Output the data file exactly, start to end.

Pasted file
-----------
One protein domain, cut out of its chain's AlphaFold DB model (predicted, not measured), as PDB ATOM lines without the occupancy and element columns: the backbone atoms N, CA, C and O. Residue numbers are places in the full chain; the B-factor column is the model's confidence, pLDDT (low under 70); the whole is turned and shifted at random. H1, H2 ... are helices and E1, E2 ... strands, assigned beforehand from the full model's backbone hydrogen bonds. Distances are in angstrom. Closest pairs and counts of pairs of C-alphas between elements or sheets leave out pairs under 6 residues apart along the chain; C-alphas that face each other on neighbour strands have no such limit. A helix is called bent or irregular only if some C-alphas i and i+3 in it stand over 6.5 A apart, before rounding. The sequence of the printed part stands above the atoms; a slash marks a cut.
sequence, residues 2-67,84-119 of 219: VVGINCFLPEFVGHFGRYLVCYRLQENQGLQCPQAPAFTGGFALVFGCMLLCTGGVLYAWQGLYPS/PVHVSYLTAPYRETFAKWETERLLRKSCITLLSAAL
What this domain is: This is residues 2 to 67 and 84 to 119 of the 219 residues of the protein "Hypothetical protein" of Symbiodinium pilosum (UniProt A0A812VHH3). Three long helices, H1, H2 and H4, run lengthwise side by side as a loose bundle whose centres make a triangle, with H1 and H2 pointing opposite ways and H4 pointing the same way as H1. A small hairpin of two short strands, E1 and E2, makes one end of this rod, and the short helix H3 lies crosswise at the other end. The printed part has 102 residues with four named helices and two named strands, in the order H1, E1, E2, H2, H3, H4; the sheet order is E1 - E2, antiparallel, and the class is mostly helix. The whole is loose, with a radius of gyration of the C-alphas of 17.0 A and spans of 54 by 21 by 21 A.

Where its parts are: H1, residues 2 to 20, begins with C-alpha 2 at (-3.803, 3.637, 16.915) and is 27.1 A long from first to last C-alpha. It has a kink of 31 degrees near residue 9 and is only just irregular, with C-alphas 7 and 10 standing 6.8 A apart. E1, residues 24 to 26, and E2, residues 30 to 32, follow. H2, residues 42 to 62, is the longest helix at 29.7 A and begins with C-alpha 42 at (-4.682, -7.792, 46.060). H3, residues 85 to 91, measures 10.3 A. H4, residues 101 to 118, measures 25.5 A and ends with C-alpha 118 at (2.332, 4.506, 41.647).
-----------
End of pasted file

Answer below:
One protein domain, cut out of its chain's AlphaFold DB model (predicted, not measured), as PDB ATOM lines without the occupancy and element columns: the backbone atoms N, CA, C and O. Residue numbers are places in the full chain; the B-factor column is the model's confidence, pLDDT (low under 70); the whole is turned and shifted at random. H1, H2 ... are helices and E1, E2 ... strands, assigned beforehand from the full model's backbone hydrogen bonds. Distances are in angstrom. Closest pairs and counts of pairs of C-alphas between elements or sheets leave out pairs under 6 residues apart along the chain; C-alphas that face each other on neighbour strands have no such limit. A helix is called bent or irregular only if some C-alphas i and i+3 in it stand over 6.5 A apart, before rounding. The sequence of the printed part stands above the atoms; a slash marks a cut.
sequence, residues 2-67,84-119 of 219: VVGINCFLPEFVGHFGRYLVCYRLQENQGLQCPQAPAFTGGFALVFGCMLLCTGGVLYAWQGLYPS/PVHVSYLTAPYRETFAKWETERLLRKSCITLLSAAL
What this domain is: This is residues 2 to 67 and 84 to 119 of the 219 residues of the protein "Hypothetical protein" of Symbiodinium pilosum (UniProt A0A812VHH3). Three long helices, H1, H2 and H4, run lengthwise side by side as a loose bundle whose centres make a triangle, with H1 and H2 pointing opposite ways and H4 pointing the same way as H1. A small hairpin of two short strands, E1 and E2, makes one end of this rod, and the short helix H3 lies crosswise at the other end. The printed part has 102 residues with four named helices and two named strands, in the order H1, E1, E2, H2, H3, H4; the sheet order is E1 - E2, antiparallel, and the class is mostly helix. The whole is loose, with a radius of gyration of the C-alphas of 17.0 A and spans of 54 by 21 by 21 A.

Where its parts are: H1, residues 2 to 20, begins with C-alpha 2 at (-3.803, 3.637, 16.915) and is 27.1 A long from first to last C-alpha. It has a kink of 31 degrees near residue 9 and is only just irregular, with C-alphas 7 and 10 standing 6.8 A apart. E1, residues 24 to 26, and E2, residues 30 to 32, follow. H2, residues 42 to 62, is the longest helix at 29.7 A and begins with C-alpha 42 at (-4.682, -7.792, 46.060). H3, residues 85 to 91, measures 10.3 A. H4, residues 101 to 118, measures 25.5 A and ends with C-alpha 118 at (2.332, 4.506, 41.647).